Of the hundreds of islands that make up the Hawaiian Archipelago, eight main islands–Ni’ihau, Kaua’i, O’ahu, Moloka’i, Lana’i, Kaho’olawe, Maui and Hawai’i (the “Big Island”) — comprise what’s known the world over as Hawaii. But despite its status as the 50th US state, there is more than 4,000 kilometres of Pacific Ocean between Hawaii and its closest neighbour, California.
Located on the Big Island, Hawaii’s capital Honolulu is a modern, vibrant city set against the dramatic backdrop of the sparkling blue Pacific. Its world-famous suburb Waikiki is a favourite among tourists who flock to its gorgeous white-sand beach, made famous by a generation of surfers and golden-skinned sun worshippers.
At the far end of Waikiki’s crescent-shaped shoreline lies an extinct volcano known as Diamond Head Crater. Visitors who hike the 2.2km trail to the 170-metre-high summit are treated to spectacular views of the beach, city and shimmering ocean beyond.
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Hawaii’s most visited attraction, Volcanoes National Park gives visitors an up-close look at these fire-breathing geological wonders.
The park is home to Kilauea, the world’s most active volcano, as well as the largest–Mauna Loa.
Peering down into the volcano’s gaping maw, it’s possible to view the magma bubbling and flaming within its scorching caldera.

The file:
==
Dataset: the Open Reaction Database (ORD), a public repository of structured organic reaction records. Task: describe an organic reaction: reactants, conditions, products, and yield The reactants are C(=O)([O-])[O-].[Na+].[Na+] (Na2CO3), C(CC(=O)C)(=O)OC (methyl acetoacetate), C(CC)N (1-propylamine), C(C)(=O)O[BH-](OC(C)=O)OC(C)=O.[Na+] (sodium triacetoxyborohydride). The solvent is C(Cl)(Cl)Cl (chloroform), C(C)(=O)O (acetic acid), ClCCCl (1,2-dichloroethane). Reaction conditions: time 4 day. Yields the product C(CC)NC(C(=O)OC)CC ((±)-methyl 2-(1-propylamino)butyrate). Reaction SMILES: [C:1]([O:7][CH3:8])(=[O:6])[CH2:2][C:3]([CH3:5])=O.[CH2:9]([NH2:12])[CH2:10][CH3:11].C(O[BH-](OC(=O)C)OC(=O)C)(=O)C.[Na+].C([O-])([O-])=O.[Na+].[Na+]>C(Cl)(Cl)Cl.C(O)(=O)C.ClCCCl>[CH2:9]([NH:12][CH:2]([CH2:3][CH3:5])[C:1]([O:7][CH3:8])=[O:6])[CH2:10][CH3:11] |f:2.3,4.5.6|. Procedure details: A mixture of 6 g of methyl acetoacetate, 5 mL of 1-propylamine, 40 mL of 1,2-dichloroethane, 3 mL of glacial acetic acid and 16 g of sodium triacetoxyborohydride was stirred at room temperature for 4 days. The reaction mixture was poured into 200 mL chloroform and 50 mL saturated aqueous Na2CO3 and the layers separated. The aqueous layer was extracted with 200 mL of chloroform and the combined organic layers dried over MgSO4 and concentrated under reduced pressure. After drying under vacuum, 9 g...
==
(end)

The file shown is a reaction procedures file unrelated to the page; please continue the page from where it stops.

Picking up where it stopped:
Hikers can also witness the rare sight of lava flowing directly into the ocean, creating great billows of smoke and steam.
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The Pearl Harbor and USS Arizona Memorial is a tribute to those who perished in the surprise attack that signalled the start of America’s involvement in WWII. The sunken battleship Arizona is clearly visible from a viewing platform positioned directly over the wreck, while other portions of the ship can be seen protruding from the water. Another historical warship, the USS Missouri, is moored nearby, offering tours of its upper deck area.
The scenic vista at Waipio Valley is one of the Big Island’s most beautiful nature sights. The steep, lush cliff walls frame the verdant canyon, black sand beach, white-capped surf backdropped by deep-blue ocean waters. On the island of Maui, Haleakala National Park gives visitors access to the inactive Haleakala Volcano. The 3,000-metre summit provides a stunning view of the entire island, as well as the barren, lunar-like landscape of Haleakala’s dormant crater.
Also on Maui, the sleepy town of Hana is a haven of traditional Hawaiian culture. Due to its isolated location far from the more populated parts of the island, the residents of Hana live the way islanders did in decades past, while the scenic stretch of highway running to the town takes visitors through lush forests and offers gorgeous ocean views.
For a more in-depth cultural experience, the Polynesian Cultural Center on Oahu is well worth a visit. The centre features music, dance, craft demonstrations, and games that portray the culture and daily life of the Polynesian islanders of Hawaii, Tahiti, Marquesas, Tonga, Samoa and Fiji, as well New Zealand’s Maoris. Adding to the authenticity, many of the performers come from the islands whose heritage they portray, making a visit to the centre a truly enriching and educational experience.